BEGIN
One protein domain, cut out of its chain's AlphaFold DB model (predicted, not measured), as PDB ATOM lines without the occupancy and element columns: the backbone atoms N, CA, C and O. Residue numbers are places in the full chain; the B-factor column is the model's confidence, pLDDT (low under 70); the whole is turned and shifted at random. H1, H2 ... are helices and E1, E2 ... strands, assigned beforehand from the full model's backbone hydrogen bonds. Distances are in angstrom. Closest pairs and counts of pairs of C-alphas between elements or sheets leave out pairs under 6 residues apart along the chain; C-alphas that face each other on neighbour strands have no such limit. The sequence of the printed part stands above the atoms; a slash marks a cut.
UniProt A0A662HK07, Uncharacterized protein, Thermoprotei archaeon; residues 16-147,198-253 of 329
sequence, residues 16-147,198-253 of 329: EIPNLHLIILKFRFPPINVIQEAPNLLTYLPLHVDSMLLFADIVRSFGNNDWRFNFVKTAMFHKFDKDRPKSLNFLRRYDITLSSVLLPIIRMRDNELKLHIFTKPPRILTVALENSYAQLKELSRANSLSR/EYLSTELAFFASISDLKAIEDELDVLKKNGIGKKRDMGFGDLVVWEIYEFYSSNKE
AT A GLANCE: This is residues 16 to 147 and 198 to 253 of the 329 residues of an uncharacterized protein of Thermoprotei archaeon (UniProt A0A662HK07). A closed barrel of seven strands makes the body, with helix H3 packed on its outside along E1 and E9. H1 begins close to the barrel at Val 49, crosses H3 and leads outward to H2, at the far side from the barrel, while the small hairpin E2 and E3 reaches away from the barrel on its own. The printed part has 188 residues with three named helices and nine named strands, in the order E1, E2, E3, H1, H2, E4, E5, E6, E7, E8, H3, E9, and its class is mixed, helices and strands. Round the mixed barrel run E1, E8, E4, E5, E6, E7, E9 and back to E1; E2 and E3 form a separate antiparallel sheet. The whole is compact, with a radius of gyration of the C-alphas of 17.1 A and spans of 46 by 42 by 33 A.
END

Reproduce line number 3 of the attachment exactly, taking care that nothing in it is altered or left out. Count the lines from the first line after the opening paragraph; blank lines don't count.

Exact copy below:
AT A GLANCE: This is residues 16 to 147 and 198 to 253 of the 329 residues of an uncharacterized protein of Thermoprotei archaeon (UniProt A0A662HK07). A closed barrel of seven strands makes the body, with helix H3 packed on its outside along E1 and E9. H1 begins close to the barrel at Val 49, crosses H3 and leads outward to H2, at the far side from the barrel, while the small hairpin E2 and E3 reaches away from the barrel on its own. The printed part has 188 residues with three named helices and nine named strands, in the order E1, E2, E3, H1, H2, E4, E5, E6, E7, E8, H3, E9, and its class is mixed, helices and strands. Round the mixed barrel run E1, E8, E4, E5, E6, E7, E9 and back to E1; E2 and E3 form a separate antiparallel sheet. The whole is compact, with a radius of gyration of the C-alphas of 17.1 A and spans of 46 by 42 by 33 A.